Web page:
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What Is Real-Time Processing?

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  • Written By: D. Nelson
  • Edited By: M. C. Hughes
  • Last Modified Date: 27 August 2014
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Real-time processing is a kind of data processing that responds instantly to commands or to the entry of data. In some cases, this may also refer to the appearance of instantaneous response when in reality there is a short delay. This processing is often divided into two different categories, hard real-time and soft real-time.

Hard real-time processing refers to a system in which a deadline that must be met. If the deadline is not met, the task or system is considered a failure. This kind of processing can be found in systems with which there is often little room for failure. Some examples may include airplane control systems, pacemakers, and many medical devices that monitor the health of patients who may be in critical condition.

Soft real-time processing, on the other hand, is a kind of processing in which the deadlines may be missed without the system failing because of the delay. In some cases, the system might suffer from poorer quality or decreased effectiveness of functions. These processes are often found in audio and visual systems. A recorded video, for example, might miss frames, though the video will not fail because of the lateness or deletion of certain frames. Instead, the quality of the video is decreased.

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Real-time processing is used in a number of different industries around the world. Some common examples of this kind of processing can be found in the processing of transactions by credit card companies. Many of these companies use a batch processing method that allows a number of transactions to be recorded at once. This is an example of soft real-time processing.

Many automobiles use real time computing as well. An automobile engine can be a good example of hard real-time processing. If the engine is late in its response to the command it receives, it might cause the whole automobile to malfunction.

There are a number of designs that are used to produce real-time processing systems. One of the most common methods for real-time design is the Modular Approach to Software Construction Operation and Test (MASCOT). MASCOT is a method of software design that was first introduced by United Kingdom Ministry of Defence in the 1970s. This method differed from other software development methods in that its main focus was not the functionality or purpose of the system being designed. The developers of MASCOT focused instead on the real-time processes and efficient performance of the systems that they developed.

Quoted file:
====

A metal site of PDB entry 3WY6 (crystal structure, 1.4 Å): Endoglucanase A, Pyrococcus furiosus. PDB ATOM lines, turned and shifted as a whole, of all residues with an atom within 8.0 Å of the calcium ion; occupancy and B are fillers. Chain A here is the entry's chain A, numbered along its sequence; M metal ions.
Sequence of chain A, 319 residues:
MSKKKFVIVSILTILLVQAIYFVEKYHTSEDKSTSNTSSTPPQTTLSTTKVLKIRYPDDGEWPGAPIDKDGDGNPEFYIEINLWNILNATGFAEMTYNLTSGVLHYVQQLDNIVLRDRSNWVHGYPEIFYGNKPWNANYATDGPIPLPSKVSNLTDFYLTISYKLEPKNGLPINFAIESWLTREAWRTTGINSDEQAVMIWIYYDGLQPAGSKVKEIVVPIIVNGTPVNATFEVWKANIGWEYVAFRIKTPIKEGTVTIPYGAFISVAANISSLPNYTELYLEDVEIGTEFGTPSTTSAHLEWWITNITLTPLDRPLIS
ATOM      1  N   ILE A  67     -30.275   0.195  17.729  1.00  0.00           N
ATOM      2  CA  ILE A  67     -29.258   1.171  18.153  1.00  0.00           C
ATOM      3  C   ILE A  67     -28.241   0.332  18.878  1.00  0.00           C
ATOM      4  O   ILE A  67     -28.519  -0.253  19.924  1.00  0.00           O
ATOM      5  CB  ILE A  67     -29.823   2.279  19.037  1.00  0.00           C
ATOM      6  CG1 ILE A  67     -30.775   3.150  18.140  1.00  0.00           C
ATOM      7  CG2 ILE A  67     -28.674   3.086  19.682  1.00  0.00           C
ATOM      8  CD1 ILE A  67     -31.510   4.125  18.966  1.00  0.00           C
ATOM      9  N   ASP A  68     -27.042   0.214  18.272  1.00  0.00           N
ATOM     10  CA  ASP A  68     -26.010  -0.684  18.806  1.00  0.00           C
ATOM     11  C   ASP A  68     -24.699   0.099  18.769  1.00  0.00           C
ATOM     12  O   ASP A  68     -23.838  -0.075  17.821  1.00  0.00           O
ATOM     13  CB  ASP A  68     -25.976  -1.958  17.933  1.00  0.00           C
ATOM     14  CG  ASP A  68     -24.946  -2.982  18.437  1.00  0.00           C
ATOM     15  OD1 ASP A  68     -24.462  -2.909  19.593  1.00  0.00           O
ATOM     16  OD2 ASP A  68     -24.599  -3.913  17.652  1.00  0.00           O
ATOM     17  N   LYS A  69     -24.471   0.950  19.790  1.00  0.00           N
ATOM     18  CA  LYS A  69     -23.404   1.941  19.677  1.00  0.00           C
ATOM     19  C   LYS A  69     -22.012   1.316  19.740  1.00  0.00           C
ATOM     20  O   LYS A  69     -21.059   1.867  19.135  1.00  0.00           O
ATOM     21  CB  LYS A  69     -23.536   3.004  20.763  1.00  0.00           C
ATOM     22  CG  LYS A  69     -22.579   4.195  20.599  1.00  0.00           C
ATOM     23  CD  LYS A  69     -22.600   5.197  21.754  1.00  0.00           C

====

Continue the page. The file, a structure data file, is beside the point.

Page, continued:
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Discuss this Article

anon951056
Post 8

@JaneAir - Most financial institutions (banks, credit unions, etc.) do, in fact, use real time processing as you'll notice if you check your account history after making a transaction. Since it's posted in your history in a matter of milliseconds, this is considered real time. This means the bank's servers have received and posted the transaction data in milliseconds.

The "pending" status you are referring to is different. There are a lot of technicalities to legally making a transaction via debit or credit cards. The transaction will remain pending until all of those technicalities have been verified.

In contrast, if you go into online banking and make a funds transfer, your account history (should) immediately reflect that transfer with the funds removed and no pending status. This is real time processing.

anon276276
Post 7

I have recently been through a project that used REd Hat Linux along with a Real-Time kernel V3.5 installed on my desktop pc to give me real-time processing through the parallel port. I controlled a dc motor by interfacing it with the computer. The whole experience was awesome.

allenJo
Post 6

I think that we’ve simply become so used to real time responsiveness in this electronic world, that it’s simply impossible to imagine any other way of doing things.